We is pleased to share with you the most recent publication from the MacOrtho team titled "Orthopedic surgeons feel that there is a treatment gap in management of early OA: international survey" published in Knee Surgery, Sports Traumatology, Arthroscopy.
Find the abstract below and click here to access the full-version of the article.
Li CS, Karlsson J, Winemaker M, Sancheti P, Bhandari M. Orthopedic surgeons feel that there is a treatment gap in management of early OA: international survey. Knee Surg Sports Traumatol Arthrosc. 2013 Jun 18. [Epub ahead of print]
PURPOSE: To understand orthopedic surgeons' views, preferences, and awareness on "treatment gap" and various conservative and surgical treatments for early to mid-stage knee osteoarthritis (OA).
METHODS: A self-administered questionnaire on the treatment of knee OA was developed in collaboration with orthopedic surgeons with extensive research experience and methodological expertise. The survey was distributed electronically to a group of international orthopedic surgeons and surgical trainees. The data were collected, reviewed, and analyzed using descriptive statistics.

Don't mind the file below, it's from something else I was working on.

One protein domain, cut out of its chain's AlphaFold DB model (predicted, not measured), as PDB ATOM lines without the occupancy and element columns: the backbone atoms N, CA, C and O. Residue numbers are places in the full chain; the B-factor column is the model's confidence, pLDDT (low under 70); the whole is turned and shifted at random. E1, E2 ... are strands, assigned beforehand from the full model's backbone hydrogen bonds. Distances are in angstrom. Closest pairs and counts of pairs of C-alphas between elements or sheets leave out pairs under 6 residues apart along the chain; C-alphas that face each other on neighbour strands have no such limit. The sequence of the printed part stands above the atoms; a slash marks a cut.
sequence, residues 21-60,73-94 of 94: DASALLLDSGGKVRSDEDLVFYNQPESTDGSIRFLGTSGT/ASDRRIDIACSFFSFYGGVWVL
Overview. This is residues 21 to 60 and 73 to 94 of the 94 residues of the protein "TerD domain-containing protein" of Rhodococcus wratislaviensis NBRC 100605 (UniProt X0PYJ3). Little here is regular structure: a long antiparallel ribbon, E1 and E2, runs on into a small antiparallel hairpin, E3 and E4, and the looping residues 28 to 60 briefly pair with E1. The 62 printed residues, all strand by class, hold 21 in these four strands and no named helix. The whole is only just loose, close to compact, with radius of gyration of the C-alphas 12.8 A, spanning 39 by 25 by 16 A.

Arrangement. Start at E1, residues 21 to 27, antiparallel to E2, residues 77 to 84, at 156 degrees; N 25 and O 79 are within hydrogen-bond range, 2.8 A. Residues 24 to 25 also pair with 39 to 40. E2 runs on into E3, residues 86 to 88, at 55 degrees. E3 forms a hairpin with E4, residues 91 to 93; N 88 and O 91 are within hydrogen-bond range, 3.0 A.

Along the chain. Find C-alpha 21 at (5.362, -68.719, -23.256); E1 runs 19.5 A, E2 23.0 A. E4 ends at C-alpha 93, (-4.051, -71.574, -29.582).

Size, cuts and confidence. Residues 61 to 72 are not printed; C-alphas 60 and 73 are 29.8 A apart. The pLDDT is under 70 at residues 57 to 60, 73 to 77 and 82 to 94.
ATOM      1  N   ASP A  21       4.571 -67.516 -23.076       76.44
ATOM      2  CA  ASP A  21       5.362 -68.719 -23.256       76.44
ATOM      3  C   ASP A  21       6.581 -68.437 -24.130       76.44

RESULTS: One hundred and seventy-three surgeons and surgical trainees completed the survey. The respondents reported that about 58 % of the patients they treat have early to mid-stage knee OA (Kellgren and Lawrence grade I-III). There were significantly higher usage of medications and lower usage of unicompartmental knee arthroplasty (UKA) and total knee arthroplasty (TKA) (P < 0.05) in developing countries than in developed countries. Four of five surgeons (84 %) perceived a need for better treatments for younger (<60 years old) physically active OA patients in which UKA or TKA is not indicated. Most respondents (80 %) would be willing to adjust age/activity threshold for surgery if a procedure was reversible and recovery was minimal. Two of three surgeons (68.4 %) perceived a treatment gap for early knee OA. However, effective treatments for patients within the treatment gap would have substantial positive social, and economic impacts.
CONCLUSION: The study suggests an ongoing treatment gap for patients with early knee OA and the need for better evidence to guide practice